This particular verse has always challenged me. The New International Version says that Epaphras, “wrestles” in prayer for the people of the church. That word translated “wrestles” is the Greek word, agonizomai, from which we get our word agony. This particular word is used several times in the New Testament, but only once with regards to prayer.
Agonizomai is a word which has several meanings: to enter a contest; to contend with an adversary or to fight; to struggle or strive to obtain something. I don’t know about you, but I can think of a number of words to describe my prayer life. I’m not, however, sure that wrestling or contending would be words I might choose.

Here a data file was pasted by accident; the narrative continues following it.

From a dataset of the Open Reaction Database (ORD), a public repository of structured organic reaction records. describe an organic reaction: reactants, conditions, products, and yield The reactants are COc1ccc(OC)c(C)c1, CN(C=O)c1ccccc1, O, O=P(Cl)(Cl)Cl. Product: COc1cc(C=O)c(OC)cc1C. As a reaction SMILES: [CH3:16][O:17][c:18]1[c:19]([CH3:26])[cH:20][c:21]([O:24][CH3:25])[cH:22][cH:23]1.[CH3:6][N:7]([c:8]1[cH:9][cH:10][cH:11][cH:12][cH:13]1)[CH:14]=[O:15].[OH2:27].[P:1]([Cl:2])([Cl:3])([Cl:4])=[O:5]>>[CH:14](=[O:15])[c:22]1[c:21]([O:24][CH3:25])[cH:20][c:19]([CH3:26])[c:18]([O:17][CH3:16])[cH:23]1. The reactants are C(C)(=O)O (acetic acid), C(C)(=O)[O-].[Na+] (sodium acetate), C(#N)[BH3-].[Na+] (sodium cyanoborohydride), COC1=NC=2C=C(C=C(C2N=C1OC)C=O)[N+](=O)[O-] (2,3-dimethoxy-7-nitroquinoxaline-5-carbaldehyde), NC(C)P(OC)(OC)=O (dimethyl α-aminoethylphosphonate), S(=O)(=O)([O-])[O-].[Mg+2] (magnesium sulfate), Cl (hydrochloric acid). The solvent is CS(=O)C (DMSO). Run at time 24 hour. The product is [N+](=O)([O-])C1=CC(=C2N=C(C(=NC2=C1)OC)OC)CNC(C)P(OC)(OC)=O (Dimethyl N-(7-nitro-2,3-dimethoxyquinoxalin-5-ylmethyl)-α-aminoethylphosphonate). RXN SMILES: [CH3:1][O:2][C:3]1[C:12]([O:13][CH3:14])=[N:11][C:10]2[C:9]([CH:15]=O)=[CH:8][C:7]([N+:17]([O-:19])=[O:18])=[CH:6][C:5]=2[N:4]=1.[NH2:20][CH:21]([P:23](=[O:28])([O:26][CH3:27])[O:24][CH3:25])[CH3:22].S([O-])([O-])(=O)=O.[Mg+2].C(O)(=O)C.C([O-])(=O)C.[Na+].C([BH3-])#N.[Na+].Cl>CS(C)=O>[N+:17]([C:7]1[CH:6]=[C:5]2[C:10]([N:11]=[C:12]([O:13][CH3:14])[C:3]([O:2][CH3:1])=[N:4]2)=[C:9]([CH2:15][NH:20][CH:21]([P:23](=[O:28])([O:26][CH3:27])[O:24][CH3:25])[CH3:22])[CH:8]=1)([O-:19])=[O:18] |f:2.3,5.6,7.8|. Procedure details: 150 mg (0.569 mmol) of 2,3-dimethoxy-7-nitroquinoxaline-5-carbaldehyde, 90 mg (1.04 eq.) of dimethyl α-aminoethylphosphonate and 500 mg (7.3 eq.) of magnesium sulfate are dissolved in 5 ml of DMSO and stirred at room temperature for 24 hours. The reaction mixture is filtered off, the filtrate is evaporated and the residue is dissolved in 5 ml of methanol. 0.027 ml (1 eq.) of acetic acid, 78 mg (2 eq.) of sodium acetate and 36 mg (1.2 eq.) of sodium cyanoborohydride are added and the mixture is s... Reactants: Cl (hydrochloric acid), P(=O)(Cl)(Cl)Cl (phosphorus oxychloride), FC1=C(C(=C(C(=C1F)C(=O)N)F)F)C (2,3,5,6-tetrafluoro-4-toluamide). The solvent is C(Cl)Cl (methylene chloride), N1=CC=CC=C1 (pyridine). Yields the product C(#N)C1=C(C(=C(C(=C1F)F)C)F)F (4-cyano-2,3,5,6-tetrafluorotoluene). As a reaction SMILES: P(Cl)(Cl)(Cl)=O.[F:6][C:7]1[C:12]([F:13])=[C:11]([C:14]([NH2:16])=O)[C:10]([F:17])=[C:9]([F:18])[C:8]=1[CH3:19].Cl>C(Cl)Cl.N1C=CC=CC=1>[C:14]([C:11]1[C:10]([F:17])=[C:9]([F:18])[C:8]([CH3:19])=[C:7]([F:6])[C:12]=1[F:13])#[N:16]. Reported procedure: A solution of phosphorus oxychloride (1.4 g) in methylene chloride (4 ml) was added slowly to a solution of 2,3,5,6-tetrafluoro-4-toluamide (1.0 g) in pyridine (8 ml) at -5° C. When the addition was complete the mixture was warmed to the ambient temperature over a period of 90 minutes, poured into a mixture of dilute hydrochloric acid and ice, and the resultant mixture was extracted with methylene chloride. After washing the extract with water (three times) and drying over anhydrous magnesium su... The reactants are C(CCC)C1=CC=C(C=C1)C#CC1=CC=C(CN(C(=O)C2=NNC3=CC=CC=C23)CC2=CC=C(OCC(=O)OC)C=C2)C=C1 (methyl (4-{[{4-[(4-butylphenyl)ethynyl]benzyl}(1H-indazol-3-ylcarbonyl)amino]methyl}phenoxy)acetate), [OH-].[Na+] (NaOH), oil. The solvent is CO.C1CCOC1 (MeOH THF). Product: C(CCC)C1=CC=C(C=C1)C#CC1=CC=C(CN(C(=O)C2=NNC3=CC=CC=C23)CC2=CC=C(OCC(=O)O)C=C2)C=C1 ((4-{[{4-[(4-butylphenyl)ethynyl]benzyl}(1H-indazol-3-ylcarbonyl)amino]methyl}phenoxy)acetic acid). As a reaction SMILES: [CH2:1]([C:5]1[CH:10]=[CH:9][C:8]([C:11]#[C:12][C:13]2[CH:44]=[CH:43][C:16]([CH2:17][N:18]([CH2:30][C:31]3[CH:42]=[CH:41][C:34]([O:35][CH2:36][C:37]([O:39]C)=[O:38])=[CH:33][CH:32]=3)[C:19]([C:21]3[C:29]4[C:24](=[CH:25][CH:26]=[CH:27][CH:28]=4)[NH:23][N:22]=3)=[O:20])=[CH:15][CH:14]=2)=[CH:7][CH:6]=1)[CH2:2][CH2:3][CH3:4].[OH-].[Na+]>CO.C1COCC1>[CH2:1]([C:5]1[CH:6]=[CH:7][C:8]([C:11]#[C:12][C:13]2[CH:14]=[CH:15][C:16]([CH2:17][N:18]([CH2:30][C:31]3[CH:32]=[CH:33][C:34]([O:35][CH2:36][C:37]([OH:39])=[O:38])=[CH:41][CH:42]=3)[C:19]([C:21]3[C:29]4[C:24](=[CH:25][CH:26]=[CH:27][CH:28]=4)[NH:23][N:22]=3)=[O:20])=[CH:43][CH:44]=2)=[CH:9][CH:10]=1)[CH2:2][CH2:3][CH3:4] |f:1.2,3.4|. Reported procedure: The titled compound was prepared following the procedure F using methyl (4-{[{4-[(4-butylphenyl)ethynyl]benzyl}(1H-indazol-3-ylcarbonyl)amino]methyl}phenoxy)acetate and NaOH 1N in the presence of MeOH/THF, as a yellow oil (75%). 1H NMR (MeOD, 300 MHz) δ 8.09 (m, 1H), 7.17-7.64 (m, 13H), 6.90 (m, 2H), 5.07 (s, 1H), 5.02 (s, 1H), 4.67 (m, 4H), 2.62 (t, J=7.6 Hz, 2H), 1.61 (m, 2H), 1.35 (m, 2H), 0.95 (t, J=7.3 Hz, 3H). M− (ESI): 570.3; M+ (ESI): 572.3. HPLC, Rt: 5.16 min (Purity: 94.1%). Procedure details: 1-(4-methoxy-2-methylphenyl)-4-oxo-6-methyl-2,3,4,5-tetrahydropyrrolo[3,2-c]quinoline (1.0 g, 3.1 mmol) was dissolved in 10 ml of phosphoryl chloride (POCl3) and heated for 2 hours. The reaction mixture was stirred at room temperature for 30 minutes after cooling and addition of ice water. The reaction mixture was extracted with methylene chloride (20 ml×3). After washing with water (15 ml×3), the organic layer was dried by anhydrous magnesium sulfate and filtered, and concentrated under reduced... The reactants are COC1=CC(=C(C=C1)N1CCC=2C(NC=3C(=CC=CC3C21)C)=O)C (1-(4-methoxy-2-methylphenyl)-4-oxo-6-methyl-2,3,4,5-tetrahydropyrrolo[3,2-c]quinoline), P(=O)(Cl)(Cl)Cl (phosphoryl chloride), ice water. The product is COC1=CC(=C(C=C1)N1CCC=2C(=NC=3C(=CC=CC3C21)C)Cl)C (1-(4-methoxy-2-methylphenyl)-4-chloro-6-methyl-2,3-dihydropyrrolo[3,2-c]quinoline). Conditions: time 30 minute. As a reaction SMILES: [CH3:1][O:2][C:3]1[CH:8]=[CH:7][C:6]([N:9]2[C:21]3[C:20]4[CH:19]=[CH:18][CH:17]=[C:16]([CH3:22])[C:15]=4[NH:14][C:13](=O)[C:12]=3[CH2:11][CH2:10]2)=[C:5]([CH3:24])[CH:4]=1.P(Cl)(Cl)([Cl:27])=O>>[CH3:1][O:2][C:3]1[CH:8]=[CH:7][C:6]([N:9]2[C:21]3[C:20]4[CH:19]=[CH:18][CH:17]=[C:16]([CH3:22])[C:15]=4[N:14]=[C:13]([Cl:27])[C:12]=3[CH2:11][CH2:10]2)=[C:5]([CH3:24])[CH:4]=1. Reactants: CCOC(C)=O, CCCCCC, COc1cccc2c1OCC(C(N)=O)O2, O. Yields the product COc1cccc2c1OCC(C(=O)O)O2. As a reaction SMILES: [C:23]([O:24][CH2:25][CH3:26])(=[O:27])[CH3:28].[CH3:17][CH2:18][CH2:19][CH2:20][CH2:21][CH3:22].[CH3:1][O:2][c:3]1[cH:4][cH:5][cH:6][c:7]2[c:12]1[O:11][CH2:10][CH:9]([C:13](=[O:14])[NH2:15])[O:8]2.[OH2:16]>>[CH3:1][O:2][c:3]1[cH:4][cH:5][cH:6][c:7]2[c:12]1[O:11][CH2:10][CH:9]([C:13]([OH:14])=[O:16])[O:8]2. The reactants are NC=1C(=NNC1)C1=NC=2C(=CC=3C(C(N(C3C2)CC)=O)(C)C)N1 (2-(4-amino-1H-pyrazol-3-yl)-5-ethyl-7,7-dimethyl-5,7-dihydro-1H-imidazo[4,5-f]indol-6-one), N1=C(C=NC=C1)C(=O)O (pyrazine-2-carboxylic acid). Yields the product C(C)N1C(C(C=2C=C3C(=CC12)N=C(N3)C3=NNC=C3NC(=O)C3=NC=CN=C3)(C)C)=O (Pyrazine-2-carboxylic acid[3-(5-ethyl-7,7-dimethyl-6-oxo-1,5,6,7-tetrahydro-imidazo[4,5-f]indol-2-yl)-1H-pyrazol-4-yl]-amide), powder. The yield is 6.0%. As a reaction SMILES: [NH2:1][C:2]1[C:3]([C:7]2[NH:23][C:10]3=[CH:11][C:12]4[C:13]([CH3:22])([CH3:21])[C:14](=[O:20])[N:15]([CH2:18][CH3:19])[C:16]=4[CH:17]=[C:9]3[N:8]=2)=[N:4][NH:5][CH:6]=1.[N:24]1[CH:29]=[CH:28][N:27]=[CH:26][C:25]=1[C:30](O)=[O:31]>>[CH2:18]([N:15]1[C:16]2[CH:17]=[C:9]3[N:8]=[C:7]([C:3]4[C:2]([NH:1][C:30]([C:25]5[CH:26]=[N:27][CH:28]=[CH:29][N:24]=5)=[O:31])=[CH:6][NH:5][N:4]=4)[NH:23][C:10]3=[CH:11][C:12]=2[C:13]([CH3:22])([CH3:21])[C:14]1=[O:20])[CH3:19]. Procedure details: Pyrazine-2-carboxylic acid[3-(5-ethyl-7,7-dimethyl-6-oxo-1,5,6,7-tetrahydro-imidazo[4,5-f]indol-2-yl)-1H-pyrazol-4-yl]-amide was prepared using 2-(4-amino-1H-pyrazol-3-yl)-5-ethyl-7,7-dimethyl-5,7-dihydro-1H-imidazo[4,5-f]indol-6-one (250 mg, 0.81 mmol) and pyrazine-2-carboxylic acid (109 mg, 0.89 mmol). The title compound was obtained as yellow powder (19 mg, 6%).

We are told that we have an enemy who is like a roaring lion “looking for someone to devour” (1 Peter 5:8). He is the one we fight against and he is the one with whom we contend. Ephesians 6:12 tells us that our struggle is not against flesh and blood, but against “the spiritual forces of evil in heavenly realms.” In light of that, maybe all of us should “wrestle” more in our prayers.
In Luke 18, Jesus tells us a parable about prayer. We are told to continue to pray for things; to continue to knock and not give up. There is a sense of “wrestling” in prayer whenever we continue to pray for things that seem to go on answered. We must trust that our God is still at work in the spiritual realm, bringing about an outcome for our good, even if it’s not exactly the way we might have hoped or imagined.